Although teamwork is being given increasing amounts of focus both in and outside the workplace, technology is not yet ideally suited for interdisciplinary collaboration. An Institute Research in Construction report on systems integration in architecture, engineering, and facilities management addresses some of the primary areas in which the technology can improve the efficacy of interdisciplinary work. The principle struggle is the same as that of consumer technologies. Namely, individual programs/applications do not know how to work in tandem, and no one has developed a single management system that can manage all of the different types of data.

The same principle extends to the multifarious factors that support the success or failures of projects. For instance, upfront costs for the construction firm may translate to long-term energy savings for building owners. Lifecycle issues, such as maintenance and environmental impact, have not been delineated and defined. In the end, professionals want a way to compute a total best value for each test case. Guessing is no longer good enough. Computing power has progressed to the point that quantitative computations of this order are now possible. It is only a matter of theorizing an equation and programming the solution.

Take a complex public project, such as proposed expansion to Los Angeles Union Station, which is set to complete by 2050. The Los Angeles Times reported the completion of the first stage of the project, which included plans and visual presentations to renovate the 40-acre plot around the current station. Large-scale projects, such as this one, bring all of the constituents and factors into full view. Some teams proposed plans for outward stretches of development, in the direction of the civic center, or toward the river. One of the most prestigious firms to bid, Renzo Piano, even suggested a small array of towers to be erected near the station, as it stands now.

Currently, there is no way to gauge all the aspects of one idea’s validity over another, because there are simply too many fields involved. Perhaps some day soon the technological infrastructure will be laid to connect and analyze the various scenarios under a single, coherent application.

Author: Victoria Lipnick


Future of social networks and location based services

According to Josh Williams (formerly Gowalla, now Facebook), Facebook has 2 billion items per month tagged with a location. Add Microsoft's Photosynth and the possibilities for the automatic generation of 3D landscapes are endless.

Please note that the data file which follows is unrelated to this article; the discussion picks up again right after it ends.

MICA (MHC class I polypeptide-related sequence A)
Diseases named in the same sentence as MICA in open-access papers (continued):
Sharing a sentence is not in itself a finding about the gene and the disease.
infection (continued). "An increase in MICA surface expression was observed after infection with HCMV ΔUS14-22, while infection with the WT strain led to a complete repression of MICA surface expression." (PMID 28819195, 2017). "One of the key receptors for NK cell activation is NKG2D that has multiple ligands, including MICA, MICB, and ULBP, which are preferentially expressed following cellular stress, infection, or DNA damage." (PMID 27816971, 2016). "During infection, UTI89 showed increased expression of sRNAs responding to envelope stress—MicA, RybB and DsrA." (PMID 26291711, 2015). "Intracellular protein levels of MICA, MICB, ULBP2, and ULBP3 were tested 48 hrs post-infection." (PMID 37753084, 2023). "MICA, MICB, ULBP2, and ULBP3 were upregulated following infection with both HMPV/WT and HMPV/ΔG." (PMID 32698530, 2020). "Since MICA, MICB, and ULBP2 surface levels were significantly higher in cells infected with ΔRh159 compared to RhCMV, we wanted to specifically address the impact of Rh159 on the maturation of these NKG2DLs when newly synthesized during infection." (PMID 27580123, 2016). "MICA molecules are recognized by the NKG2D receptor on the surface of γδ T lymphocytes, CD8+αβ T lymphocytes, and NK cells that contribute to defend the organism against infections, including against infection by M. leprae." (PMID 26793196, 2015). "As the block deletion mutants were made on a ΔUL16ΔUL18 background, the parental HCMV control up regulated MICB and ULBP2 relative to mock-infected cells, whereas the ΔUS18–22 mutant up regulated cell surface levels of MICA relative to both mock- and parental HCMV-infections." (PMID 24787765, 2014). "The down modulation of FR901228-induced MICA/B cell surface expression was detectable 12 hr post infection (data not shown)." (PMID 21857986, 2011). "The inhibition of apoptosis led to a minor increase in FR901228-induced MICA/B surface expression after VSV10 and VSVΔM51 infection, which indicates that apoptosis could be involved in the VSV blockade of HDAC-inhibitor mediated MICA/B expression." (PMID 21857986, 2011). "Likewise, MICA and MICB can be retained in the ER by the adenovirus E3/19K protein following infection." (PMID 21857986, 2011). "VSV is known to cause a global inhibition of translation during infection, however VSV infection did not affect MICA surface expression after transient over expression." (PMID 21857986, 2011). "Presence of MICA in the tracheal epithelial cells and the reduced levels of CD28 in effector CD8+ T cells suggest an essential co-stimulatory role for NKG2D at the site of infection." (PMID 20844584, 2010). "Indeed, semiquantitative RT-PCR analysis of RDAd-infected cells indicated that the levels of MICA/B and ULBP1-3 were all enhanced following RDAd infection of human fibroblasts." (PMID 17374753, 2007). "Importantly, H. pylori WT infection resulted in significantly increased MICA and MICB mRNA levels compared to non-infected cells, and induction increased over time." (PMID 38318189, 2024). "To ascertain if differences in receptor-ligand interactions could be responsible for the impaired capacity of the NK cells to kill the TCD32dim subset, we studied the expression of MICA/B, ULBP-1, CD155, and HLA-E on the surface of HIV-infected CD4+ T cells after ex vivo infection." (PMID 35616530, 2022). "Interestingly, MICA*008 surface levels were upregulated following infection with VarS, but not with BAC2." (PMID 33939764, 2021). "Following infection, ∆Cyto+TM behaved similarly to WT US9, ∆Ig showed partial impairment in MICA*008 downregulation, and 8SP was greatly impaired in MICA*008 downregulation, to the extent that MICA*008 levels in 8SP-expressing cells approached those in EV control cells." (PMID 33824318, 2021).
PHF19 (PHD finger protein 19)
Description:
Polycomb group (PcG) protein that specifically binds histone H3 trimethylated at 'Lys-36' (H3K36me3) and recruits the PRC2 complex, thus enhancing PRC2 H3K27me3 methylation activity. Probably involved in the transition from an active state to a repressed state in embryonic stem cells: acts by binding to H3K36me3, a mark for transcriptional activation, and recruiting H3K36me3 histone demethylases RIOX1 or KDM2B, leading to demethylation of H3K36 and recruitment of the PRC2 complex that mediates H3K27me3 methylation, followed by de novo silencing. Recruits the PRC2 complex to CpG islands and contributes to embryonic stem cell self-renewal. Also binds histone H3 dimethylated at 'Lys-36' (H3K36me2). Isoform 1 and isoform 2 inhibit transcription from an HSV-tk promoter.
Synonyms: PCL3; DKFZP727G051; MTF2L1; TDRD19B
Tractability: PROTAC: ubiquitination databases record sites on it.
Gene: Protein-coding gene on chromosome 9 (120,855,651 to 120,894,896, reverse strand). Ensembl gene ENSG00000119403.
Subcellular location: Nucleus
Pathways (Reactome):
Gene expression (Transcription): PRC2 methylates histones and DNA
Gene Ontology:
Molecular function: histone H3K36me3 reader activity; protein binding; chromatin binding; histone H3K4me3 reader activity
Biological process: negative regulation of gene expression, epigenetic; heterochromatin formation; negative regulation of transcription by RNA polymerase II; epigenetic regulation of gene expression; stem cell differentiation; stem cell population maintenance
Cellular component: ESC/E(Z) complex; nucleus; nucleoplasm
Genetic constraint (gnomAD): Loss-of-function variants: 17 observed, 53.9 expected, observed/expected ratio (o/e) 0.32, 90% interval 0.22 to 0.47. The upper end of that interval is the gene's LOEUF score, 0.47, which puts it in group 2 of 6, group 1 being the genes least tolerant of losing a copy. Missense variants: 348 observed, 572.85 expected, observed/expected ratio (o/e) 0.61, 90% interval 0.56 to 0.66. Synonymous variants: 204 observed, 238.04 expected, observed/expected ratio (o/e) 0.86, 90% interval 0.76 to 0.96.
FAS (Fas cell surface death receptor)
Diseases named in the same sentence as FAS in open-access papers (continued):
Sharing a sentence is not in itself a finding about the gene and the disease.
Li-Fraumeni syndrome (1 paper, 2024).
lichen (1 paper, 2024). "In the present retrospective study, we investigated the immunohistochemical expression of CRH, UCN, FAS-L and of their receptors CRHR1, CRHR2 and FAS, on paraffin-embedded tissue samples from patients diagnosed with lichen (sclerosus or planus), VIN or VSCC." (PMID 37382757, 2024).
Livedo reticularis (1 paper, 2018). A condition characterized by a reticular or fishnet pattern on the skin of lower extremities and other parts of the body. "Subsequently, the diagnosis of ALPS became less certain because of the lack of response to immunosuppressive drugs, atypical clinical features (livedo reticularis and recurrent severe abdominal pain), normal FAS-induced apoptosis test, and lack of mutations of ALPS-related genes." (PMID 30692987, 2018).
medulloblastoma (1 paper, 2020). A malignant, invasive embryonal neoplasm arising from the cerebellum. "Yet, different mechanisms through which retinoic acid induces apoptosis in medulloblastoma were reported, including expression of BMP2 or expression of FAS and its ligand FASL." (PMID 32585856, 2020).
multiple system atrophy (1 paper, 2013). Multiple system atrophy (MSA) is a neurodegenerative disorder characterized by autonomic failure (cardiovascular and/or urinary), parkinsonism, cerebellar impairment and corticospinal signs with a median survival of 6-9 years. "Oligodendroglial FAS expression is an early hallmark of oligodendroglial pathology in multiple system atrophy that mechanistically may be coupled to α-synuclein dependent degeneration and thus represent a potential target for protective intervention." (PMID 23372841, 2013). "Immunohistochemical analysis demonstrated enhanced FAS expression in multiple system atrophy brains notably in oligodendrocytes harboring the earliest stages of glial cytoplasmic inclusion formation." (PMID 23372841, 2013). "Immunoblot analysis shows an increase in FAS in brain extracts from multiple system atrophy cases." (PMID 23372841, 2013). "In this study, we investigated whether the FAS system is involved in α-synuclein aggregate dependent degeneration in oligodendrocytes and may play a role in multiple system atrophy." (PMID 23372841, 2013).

LVIZ Blog in the Bauwelt blogschau

The German architecture magazine Bauwelt presents LVIZ in its third column about architecture and planning related blogs: blogschau03.

We welcome all new readers, who were inspired by the blogschau article to visit our blog, and invite you to browse through the LVIZ posts about landscape visualization and related themes such as geovisualization, representation of vegetation, virtual globes and much more.

URISA Journal: Special issues on PPGIS and GIS in Spatial Planning

Please note that the URISA Journal is currently calling for contributions to special issues on
2) GIS in Spatial Planning.

For more information, please visit

Case Study: Sea Level Rise Adaptation in Delta at AAAS Conference – Feb 19


The case study, Sea Level Rise Adaptation in Delta, BC, Canada, will be highlighted at the AAAS Conference during a Press briefing on Sunday Feb 19th at 3:00 pm. David Flanders from CALP, who produced multiple very influential 3D landscape visualizations during the project, will be interviewed.  More details on this case study.


Annual Meeting of the American Association for the Advancement of Science 2012, Vancouver February 16-20

Although the AAAS Annual Meeting 2012 is not specifically focused on landscape visualization or geodesign, it is so huge and has such a broad variety of themes that I would like to point it out here. The communication of climate change (Mike Hulme, University of East Anglia) through scenarios (Richard Moss, IPCC author), landscape visualization (Stephen Sheppard, UBC) and in virtual globes (Rebecca Moore, Google) will be discussed in the Beyond Climate Models: Rethinking How To Envision the Future with Climate Change session.

The full program can be browsed on the AAAS 2012 website. Online Registration is still open this week until January 26.

An Online Landscape Object Library to Support Interactive Landscape Planning

The following post is by Chris Pettit from the ISPRS WG II/6 blog and follows up with Philip Paar´s post about the Future Internet Special Issue "Landscape":

The sixth of a series of papers as part of a special issue of the Open AccessJournal Future Internet on the theme “Internet and Landscapes“, as edited by the ISPRS Working II/6 on Geographical Visualization and Virtual Reality (Chris Pettit and Arzu Coltekin) has now been published by  Subhash Sharma, Chris Pettit, Ian Bishop, Pang Chan and Falak Sheth. This paper examines how geo-visualisation tools can provide useful participatory planning support in addressing issues of land productivity and sustainability. The research team have developed an online landscape library, which has been integrated with a suite of geo-visualisation tools including a GIS based Landscape Constructor tool, a modified version of a 3D game engine SIEVE (Spatial Information Exploration and Visualisation Environment) and an interactive touch table display. The paper includes some preliminary evaluation of the tools and outlines some further research directions. The full manuscript can be accessed via the journal through the following link: http://www.mdpi.com/1999-5903/3/4/319/